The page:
U.S. Pat. No. 1,996,300 to Lindsay and U.S. Pat. No. 2,540,392 to Haskell show devices for securing food or beverage containers to the tray structure in a storage mode. None of these devices, however, are designed for hanging inverted stemmed glassware.
None of the prior art patents discussed address the problem of stabilizing inverted stemmed glassware in an environment, such as mobile campers and trailers or marine vessels, wherein the rack is likely to be frequently jostled or tilted. In this environment, the stemmed glasses not only swing and contact each other causing breakage but are susceptible to being jarred out of their retention sockets because of the open radial access slots.
The present invention provides an improved storage rack for stemmed glass and other beverage containers which may be either wall mounted or table top supported. In one embodiment, the rack structure of the present invention provides a novel configuration of tangentially disposed access slots for the stemmed glass retention sockets. This feature alone adds stability and lessens the possibility of accidental removal of the stemmed vessels. Additionally a pivoted cover panel may be mounted on the rack structure so as to overlie the bases of the glasses in the sockets. The inverted stemmed glasses are thus further stabilized so as to prevent relative movement and possible damaging contact. The pivoted cover panel also serves as a tray surface permitting the glass/container rack to be used as a serving tray for beverages or foodstuffs. One embodiment of the rack structure is made suitable for a self-contained bar unit with the inclusion of a wine rack. The wine rack includes novel support means wherein the bottle as well as its neck portion is tightly held in a cradle. The weight of the bottle itself serves to wedge it in the supports, secure against removal by the usual jarring, tilting or vibrations experience in the type of environment described.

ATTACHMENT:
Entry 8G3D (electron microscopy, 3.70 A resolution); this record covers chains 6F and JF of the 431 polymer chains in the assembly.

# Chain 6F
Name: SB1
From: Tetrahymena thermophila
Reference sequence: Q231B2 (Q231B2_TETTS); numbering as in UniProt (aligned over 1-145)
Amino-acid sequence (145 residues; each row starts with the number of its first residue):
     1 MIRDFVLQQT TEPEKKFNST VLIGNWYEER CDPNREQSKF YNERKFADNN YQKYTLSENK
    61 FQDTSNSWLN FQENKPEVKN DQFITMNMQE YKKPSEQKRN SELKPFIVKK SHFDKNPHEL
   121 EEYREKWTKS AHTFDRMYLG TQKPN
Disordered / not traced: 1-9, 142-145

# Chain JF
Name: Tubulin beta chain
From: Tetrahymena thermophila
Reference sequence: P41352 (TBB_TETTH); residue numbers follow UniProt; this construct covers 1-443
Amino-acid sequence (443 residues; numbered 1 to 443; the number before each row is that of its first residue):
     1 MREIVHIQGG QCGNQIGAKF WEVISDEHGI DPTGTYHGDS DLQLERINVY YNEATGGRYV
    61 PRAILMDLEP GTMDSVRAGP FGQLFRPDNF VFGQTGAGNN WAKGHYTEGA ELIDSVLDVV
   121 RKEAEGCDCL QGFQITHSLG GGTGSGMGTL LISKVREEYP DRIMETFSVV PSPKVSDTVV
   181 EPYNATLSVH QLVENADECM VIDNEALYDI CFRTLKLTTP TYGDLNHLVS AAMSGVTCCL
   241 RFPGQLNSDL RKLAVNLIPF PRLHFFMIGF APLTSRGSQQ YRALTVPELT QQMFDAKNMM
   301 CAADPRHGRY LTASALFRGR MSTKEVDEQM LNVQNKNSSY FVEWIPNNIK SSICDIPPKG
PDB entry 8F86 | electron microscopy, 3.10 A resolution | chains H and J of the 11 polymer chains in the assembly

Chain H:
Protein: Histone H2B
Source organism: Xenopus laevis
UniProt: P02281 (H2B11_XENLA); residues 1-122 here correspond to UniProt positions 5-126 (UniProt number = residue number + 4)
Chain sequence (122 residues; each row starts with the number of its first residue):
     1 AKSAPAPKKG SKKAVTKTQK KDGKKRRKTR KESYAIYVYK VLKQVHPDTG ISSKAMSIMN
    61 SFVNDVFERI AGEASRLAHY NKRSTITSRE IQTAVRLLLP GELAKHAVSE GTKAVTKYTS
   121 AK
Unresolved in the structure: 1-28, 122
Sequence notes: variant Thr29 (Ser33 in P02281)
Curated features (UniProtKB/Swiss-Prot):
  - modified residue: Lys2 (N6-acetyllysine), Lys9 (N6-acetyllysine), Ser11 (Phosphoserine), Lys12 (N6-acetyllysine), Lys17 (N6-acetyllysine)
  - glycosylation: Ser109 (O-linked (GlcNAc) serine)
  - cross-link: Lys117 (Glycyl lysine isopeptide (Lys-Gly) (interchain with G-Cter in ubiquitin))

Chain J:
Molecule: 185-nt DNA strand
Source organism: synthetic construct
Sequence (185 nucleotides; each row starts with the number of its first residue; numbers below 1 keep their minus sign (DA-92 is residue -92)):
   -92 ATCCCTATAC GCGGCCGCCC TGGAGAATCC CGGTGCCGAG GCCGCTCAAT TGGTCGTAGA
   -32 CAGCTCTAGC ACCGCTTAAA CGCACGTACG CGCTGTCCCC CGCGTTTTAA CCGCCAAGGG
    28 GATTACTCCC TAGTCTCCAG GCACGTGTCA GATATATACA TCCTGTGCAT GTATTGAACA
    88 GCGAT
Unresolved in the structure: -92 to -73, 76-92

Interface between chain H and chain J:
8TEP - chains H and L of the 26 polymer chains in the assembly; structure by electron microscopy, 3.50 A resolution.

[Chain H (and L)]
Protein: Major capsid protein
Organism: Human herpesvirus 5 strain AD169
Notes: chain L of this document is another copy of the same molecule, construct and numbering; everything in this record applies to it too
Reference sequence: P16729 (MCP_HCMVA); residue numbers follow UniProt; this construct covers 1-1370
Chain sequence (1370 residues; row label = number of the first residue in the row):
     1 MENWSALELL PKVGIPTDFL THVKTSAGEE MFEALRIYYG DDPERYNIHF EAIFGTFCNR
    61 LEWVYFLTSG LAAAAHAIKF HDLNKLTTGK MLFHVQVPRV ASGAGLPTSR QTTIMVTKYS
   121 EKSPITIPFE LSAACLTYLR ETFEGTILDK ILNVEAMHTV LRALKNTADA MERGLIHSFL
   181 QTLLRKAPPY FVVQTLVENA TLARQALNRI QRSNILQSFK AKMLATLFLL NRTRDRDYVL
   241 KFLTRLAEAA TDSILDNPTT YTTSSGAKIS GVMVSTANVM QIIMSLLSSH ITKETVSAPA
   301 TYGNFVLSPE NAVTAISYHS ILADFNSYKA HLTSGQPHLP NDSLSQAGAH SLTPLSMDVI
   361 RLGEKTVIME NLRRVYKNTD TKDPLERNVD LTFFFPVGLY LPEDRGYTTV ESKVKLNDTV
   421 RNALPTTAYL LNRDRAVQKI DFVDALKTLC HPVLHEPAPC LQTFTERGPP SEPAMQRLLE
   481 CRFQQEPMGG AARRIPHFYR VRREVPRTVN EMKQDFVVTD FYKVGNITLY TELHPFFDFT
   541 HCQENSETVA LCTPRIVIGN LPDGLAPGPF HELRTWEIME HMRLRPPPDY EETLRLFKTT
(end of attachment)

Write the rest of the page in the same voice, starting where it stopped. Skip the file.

FIG. 1 is a perspective view of the portable stemmed glass container rack and serving tray positioned on a supporting surface;
FIG. 2 is a plan view of the rack and serving tray of FIG. 1;